15. 15. The digital environment is enhancing processes and activities across the entire organization: <ul><li>Cross-functional teams using computer networks to share and apply knowledge for increased efficiency and profitability, </li></ul><ul><li>Financial experts communicate shareholder information online, file required government statements, and invent new ways to value risk, etc., </li></ul><ul><li>Human resources personnel use the Net for electronic recruiting and training; an increasing number are managing organizational knowledge and workflow through corporate Web portals. </li></ul>
  16. 16. The digital environment is enhancing processes and activities across the entire organization: <ul><li>Production and operation managers can adjust manufacturing based on the Internet’s ability to give immediate sales feedback resulting in truly just-in-time inventory and building products to order, </li></ul><ul><li>Strategists are leveraging the Net to apply the firm’s knowledge in building and maintaining a competitive edge (easy access to data). </li></ul>
  17. 17. Important e-business benefits according to U.S. top executives: <ul><li>Building better quality customer relationships, </li></ul><ul><li>Finding more business partners and other development opportunities, </li></ul><ul><li>Building better brand visibility. </li></ul>
  18. 18. Overview <ul><li>The Emergence of E-Marketing </li></ul><ul><li>What is E-Marketing? </li></ul><ul><li>What Is E-Business? </li></ul><ul><li>The Big Picture </li></ul><ul><li>Tough Times </li></ul><ul><li>E-Marketing in Context </li></ul><ul><ul><li>Environment, Strategy, and Performance (ESP) </li></ul></ul><ul><li>E-Marketing Environment </li></ul><ul><li>Legal Factors </li></ul><ul><li>Technology </li></ul><ul><li>E-Business Markets </li></ul><ul><li>What’s Next? </li></ul>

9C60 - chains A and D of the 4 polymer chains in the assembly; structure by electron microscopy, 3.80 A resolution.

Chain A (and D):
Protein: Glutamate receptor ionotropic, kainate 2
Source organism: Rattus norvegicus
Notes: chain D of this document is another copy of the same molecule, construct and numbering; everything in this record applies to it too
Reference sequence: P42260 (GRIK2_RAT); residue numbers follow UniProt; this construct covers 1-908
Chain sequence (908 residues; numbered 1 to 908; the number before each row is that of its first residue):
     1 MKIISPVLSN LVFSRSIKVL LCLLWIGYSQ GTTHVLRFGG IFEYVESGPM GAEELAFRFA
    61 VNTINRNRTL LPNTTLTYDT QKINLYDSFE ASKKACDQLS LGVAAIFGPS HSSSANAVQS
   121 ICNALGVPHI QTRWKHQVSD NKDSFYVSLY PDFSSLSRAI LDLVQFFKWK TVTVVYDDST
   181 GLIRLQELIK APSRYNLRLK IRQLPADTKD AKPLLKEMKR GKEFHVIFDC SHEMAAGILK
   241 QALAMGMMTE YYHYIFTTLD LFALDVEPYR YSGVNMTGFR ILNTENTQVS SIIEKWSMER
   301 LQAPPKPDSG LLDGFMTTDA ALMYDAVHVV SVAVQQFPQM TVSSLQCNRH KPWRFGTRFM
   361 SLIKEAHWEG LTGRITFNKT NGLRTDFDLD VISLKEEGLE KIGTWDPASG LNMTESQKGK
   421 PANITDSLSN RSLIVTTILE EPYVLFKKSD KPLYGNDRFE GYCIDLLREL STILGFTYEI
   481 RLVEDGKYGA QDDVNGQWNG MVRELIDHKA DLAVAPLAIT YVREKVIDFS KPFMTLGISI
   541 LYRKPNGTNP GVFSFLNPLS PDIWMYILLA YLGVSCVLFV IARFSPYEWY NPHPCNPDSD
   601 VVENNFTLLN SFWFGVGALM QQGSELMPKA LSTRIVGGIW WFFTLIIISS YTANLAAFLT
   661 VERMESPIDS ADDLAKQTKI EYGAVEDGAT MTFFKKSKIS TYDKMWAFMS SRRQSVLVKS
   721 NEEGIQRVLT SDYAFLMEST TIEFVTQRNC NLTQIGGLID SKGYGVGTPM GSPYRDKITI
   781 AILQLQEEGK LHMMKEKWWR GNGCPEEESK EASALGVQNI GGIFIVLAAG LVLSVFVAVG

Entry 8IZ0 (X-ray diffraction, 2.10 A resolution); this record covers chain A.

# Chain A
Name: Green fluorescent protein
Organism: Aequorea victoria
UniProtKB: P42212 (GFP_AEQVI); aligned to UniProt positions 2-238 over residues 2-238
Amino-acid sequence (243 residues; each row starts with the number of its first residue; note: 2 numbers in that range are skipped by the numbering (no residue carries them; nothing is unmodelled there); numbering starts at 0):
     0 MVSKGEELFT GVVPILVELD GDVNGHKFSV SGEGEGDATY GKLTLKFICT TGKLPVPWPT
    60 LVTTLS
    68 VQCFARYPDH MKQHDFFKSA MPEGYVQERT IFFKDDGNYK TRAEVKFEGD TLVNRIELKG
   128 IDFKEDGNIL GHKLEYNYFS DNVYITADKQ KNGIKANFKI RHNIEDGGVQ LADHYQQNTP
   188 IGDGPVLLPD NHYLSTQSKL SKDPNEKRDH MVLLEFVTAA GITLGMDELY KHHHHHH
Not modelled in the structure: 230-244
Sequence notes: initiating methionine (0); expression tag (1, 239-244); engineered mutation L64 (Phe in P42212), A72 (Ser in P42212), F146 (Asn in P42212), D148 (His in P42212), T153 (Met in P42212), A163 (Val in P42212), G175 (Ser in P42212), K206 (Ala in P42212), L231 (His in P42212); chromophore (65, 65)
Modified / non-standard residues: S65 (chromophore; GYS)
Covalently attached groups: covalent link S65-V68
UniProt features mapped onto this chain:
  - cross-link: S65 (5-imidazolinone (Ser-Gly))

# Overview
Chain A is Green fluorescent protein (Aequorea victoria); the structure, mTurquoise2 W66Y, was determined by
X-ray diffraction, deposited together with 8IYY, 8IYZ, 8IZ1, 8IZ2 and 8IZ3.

19. 19. Tough Times <ul><li>The first generation of e-business was like a gold rush = creation of a Web presence and experimentation. </li></ul><ul><li>Results: </li></ul><ul><ul><li>Huge sales and market share, </li></ul></ul><ul><ul><li>BUT little was brought to the bottom line and profit was negative, </li></ul></ul><ul><ul><li>Since January 2000, however, over 500 Internet firms have shut down in the U.S. alone. </li></ul></ul><ul><li>E.g: CDNow , Lycos , DoubleClick , E*Trade , and Amazon.com </li></ul><ul><li>The “ trough of disillusion” is based 30% on the technology recession and 70% on disappointment with e-business results. </li></ul>
  20. 20. Tough Times <ul><li>Marketers return to their traditional roots and rely on well-grounded strategy and sound marketing practices. </li></ul><ul><li>During the dot-com shakeout from 2000-2002, there was much industry consolidation: </li></ul><ul><ul><li>Some firms, such as Levi Strauss, stopped selling online = not efficient + created channel conflict . </li></ul></ul><ul><ul><li>Other firms merged, </li></ul></ul><ul><ul><li>E.g. e-business firm took over a traditional firm = AOL purchased Time-Warner. </li></ul></ul>
  21. 21. The Most Important Benefits of E-Business to U.S. Executives Source : “Key Business and Marketing...” (2002) <ul><li>Benefit % Mentioning </li></ul><ul><li>Better quality customer relationships 61 </li></ul><ul><li>More business development opportunities 50 </li></ul><ul><li>Better brand visibility 50 </li></ul><ul><li>Drive fat from supply chain 42 </li></ul><ul><li>Reduce time-to-market 33 </li></ul><ul><li>Increase customer quantity 25 </li></ul>